Cancer is the third leading cause of mortality in the world and is one of the most difficult diseases to detect and cure. This fact motivates us to investigate a treatment method by using radiofrequency (RF) ablation. RF ablation therapy kills cancer cells by electromagnetically heating them up. The treatment uses an applicator that is inserted into the body to heat the cells. The cancer cells are exposed to a temperature of more than 60 °C in short duration (a few seconds to a few minutes), thereby causing cell destruction locally. To ensure effective treatment, a minimally invasive method is selected so that good local temperature distribution inside the cancer cells can be achieved. In this paper, a coax-fed dipole-type applicator is proposed for interstitial irradiation technique in hepatic cell treatment. The applicator design is conducted by simulation in CST Microwave Studio to obtain an appropriate size at operating frequency of 2.45 GHz. We also consider localizing the ablation area by designing the tip of the applicator such that the main electromagnetic radiation locally exists around it. The proposed applicator is inserted into a simple phantom model of an adult human body with normal and cancerous liver cells. Both simulation and measured results show that the proposed applicator is able to operate at center frequency of 2.45 GHz in a blood droplet-type ablation zone. A temperature of 60 °C around the cancer cell can be achieved by simulation. Moreover, a square four-array applicator is analyzed to increase the ablation zone for a larger tumor cell. The simulation results show that a reasonably wider local ablation area can be achieved.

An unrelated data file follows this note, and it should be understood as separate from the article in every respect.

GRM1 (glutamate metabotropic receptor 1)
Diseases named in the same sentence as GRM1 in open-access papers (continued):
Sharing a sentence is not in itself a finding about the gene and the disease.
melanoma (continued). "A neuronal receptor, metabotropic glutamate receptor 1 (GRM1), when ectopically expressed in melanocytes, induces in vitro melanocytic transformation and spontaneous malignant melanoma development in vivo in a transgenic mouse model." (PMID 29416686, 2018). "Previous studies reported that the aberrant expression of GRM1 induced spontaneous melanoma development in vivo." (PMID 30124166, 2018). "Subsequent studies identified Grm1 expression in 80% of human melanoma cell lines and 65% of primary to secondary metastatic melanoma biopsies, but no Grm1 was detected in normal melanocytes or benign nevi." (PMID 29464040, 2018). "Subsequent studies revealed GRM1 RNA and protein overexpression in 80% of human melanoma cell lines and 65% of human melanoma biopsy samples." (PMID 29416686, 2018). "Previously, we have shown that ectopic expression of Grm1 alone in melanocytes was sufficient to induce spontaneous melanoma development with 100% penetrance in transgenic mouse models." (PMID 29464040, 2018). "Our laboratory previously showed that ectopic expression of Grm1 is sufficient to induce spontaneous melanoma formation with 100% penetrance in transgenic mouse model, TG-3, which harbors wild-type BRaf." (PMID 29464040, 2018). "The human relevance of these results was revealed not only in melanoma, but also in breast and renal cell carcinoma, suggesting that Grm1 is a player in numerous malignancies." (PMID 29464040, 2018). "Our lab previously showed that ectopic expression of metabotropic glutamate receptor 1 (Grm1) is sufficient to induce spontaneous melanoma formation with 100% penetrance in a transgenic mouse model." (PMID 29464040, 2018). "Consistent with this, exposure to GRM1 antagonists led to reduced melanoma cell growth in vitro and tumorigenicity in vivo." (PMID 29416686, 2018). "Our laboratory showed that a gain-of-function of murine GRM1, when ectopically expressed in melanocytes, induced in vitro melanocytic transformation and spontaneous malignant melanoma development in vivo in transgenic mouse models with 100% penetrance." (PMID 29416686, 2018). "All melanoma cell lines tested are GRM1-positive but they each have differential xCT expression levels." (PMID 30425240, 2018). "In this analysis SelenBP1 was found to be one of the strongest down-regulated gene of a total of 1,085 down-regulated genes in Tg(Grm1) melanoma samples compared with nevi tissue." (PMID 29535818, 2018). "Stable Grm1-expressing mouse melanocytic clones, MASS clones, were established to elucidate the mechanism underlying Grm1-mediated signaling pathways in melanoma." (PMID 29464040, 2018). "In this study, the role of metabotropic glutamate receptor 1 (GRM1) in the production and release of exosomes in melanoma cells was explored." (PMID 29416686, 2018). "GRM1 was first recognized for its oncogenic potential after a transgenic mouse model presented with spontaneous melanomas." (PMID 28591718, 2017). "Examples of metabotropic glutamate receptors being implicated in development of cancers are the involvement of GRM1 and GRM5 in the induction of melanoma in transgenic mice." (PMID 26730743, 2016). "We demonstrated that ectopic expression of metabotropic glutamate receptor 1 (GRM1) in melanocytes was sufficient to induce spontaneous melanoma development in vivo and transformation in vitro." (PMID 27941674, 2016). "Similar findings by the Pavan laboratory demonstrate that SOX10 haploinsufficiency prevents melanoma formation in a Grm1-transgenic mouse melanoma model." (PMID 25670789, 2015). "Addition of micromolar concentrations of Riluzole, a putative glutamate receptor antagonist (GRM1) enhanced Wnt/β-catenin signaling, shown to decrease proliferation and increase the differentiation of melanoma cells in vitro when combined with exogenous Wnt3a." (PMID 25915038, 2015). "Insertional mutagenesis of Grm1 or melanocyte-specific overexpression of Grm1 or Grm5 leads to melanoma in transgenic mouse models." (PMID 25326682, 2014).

|Journal||Makara Journal of Technology|
|Publication status||Published - Apr 2018|
- RF ablation
- Ablation zone,
- coax-fed dipole applicator
- hepatic cancer